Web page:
Last year’s rise in the price of cryptocurrency, and the emergence of a new way for collecting money from the public - Initial Coin Offerings (ICO) - introduced a massive rise of the cryptocurrency market valuation. At one point it peeked at USD$500 billion, and current stats are putting it at a USD$350 billion mark.
Many countries around the world changed their regulations in order to attract more of this new economy. Countries going towards enabling crypto industry regulation, attracted a significant part of the cryptocurrency companies (or at least their legal departments). Given the increasing importance of policies and regulation around blockchain and cryptocurrencies, this post provides an overview of the responses from Malta, Bermuda, Belarus, Georgia, and Belize.
The small EU state Malta, went a step further by launching the Malta Digital Innovation Authority, and implementing legislation on blockchain technology and cryptocurrency trading. This lead to the move of the world’s second biggest cryptocurrency exchange Binance to Malta. Previously, Binance had offices in Hong Kong, Korea and Japan.
This is particularly important, knowing that according to recent reports, Binance surpassed Deutsche Bank in an overall profit yield for the first quarter of 2018. With a profit of USD$146 million, Deutsche Bank reached a significant mark, however, Binance reported a profit of nearly USD$200 million, with only 200 employees, as opposed to the 95 000 employees at Deutsche Bank. This was the first time a cryptocurrency company suprased a traditional banking institution in a profit yield. Binance was not alone in the move to Malta, as many other cryptocurrency businesses fled to the friendly jurisdiction. Even the world biggest exchange OkEx announced in a recent statement that they are moving their legal department to Malta.
Another country that is announcing blockchain and crypto friendly legislation is the island country of Bermuda. Bermuda is looking at ICO legislation and regulation in particular. According to Bermuda’s regulators, they are aiming to make the island state a global leader in blockchain and ICO regulation. So far, the Swiss canton of Cug was the main place for starting cryptocurrency businesses. Switzerland’s financial regulator FINMA strengthened its regulation around ICO earlier in 2017, setting the tone for others to join. The Bermuda legislation initiative is lead by their minister of national security. They are hoping that the migration of cryptocurrency businesses will provide a new revenue resource, and new employment opportunities.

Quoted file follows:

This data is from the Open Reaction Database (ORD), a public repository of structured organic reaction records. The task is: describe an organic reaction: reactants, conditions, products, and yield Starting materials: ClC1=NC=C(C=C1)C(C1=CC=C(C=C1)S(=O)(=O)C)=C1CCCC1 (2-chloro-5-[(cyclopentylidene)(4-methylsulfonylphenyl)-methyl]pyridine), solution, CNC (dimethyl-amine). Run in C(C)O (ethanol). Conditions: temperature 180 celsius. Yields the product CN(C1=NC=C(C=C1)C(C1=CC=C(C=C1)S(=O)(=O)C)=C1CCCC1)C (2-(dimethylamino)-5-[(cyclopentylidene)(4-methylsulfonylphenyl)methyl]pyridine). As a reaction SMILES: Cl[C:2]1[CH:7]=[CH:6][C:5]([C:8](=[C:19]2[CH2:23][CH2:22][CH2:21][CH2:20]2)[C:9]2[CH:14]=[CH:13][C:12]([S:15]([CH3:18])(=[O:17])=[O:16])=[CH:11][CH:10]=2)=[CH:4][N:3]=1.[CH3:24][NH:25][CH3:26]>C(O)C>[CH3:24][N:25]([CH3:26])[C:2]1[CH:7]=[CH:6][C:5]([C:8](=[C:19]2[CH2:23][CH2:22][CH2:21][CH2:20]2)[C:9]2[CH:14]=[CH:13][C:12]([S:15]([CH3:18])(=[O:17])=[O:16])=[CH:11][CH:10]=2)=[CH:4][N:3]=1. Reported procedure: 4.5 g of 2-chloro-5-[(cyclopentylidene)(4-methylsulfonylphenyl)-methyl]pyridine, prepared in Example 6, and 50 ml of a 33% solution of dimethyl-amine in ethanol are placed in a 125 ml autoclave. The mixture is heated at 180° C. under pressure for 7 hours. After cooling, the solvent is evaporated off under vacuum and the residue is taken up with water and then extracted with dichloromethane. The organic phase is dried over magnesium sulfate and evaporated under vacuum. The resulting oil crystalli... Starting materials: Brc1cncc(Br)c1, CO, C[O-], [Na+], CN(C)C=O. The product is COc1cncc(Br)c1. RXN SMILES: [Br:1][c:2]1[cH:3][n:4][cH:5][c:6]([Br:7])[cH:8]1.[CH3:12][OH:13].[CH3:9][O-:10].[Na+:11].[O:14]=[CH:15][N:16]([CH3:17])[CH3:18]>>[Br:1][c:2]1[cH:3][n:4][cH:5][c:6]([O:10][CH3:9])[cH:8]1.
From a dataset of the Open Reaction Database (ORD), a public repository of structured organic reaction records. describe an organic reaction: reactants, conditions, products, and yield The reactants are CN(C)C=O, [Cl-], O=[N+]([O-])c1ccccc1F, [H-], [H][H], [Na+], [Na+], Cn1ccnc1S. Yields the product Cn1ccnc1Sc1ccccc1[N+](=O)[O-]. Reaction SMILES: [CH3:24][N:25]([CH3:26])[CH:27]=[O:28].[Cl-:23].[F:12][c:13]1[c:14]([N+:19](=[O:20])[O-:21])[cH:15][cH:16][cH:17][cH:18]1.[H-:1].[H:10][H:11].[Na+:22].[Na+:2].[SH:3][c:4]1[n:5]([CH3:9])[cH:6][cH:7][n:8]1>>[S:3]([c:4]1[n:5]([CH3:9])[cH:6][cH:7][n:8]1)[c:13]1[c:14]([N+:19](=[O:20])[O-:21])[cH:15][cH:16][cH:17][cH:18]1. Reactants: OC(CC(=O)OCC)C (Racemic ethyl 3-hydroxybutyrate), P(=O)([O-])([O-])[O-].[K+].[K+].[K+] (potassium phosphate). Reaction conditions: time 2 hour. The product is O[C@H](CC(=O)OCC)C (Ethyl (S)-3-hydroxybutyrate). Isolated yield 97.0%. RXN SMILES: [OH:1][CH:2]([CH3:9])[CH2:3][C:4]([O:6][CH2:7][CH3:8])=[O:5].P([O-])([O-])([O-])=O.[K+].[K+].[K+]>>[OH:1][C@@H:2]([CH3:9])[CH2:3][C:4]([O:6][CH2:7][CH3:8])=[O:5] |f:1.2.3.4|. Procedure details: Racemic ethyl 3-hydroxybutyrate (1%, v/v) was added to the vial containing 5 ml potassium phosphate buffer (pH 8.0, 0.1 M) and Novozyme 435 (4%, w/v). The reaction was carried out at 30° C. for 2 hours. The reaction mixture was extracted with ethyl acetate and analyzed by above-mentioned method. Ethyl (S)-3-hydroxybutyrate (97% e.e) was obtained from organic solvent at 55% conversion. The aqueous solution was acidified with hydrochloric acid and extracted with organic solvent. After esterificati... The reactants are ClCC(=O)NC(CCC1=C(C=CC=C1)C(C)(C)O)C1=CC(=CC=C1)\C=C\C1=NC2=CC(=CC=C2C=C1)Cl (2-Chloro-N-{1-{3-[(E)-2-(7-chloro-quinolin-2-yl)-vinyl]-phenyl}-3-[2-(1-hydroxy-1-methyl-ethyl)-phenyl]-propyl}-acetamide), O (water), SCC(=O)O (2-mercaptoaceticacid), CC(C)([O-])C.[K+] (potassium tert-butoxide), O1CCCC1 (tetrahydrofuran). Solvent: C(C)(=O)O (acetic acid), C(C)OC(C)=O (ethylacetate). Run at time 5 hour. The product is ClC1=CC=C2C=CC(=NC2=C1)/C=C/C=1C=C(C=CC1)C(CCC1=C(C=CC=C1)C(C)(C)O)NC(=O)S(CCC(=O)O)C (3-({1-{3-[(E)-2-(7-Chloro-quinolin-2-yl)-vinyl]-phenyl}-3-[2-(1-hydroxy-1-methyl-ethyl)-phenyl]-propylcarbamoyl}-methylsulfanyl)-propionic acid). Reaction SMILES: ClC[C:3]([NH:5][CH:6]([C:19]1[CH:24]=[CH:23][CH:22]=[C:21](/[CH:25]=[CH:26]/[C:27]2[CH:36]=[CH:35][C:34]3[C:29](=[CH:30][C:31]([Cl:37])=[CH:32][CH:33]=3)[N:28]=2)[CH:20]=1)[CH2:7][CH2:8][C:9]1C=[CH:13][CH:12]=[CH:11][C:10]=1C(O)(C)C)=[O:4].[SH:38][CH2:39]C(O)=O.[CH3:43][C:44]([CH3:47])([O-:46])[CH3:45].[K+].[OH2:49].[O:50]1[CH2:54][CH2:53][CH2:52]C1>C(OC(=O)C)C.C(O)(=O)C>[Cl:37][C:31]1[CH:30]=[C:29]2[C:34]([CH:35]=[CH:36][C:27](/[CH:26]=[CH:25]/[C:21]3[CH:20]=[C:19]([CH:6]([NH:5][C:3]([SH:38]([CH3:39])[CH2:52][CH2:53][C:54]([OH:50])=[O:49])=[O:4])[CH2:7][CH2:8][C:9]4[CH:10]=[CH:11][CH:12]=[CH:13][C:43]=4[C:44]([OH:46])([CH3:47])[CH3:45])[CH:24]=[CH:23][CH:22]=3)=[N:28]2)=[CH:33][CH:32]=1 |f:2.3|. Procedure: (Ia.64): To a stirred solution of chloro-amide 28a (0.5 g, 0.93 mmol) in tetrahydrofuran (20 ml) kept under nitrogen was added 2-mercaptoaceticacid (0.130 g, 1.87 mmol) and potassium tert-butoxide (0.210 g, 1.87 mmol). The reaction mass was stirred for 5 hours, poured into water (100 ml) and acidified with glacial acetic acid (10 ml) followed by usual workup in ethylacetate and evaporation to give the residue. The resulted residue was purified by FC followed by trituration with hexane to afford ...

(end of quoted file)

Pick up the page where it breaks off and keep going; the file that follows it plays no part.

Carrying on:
Earlier in 2018, we heard that Belarus was adopting enabling legislation around blockchain and cryptocurrency. So far, this has not produced any significant advantages, but it could surely serve as a great base for local and regional development.
Another small state strategy is to provide resources for the crypto industry in order to attract major global players. The best example is the ex-Soviet country, Georgia, which was recently recognised as a second world power in cryptocurrency mining (China being number one). The US based company BitFury, specialised in cryptocurrencies mining, created vast data centres in Georgia, which serve as Bitcoin mining pools. In 2017, BitFury reported a revenue of USD$100million. Nevertheless, there is some criticism in Georgia arguing that the mining industry is not producing enough employment opportunities, while being a burden to the local infrastructure. They are also arguing that profits are going overseas without having an impact on domestic development.
Another example of a small state strategy for the development of the crypto industry is a model by the Caribbean state Belize. Due to the enabling regulation around the crypto industry products, the major Belize exchange office 247 Exchange announced an online payment process that is integrated in the traditional fintech solutions. From now on, exchange offices will provide a channel for payments in several EU countries (Germany, Austria, Belgium, France, UK, Poland, Italy, Spain) and Switzerland, allowing the buying and selling of cryptocurrencies via a bank wire (SWIFT) and SEPA transfers.
These are some the main strategies of small states in order to be part of this new rising online economy. Small countries have to be a pioneers in a creative way in order to foster industry.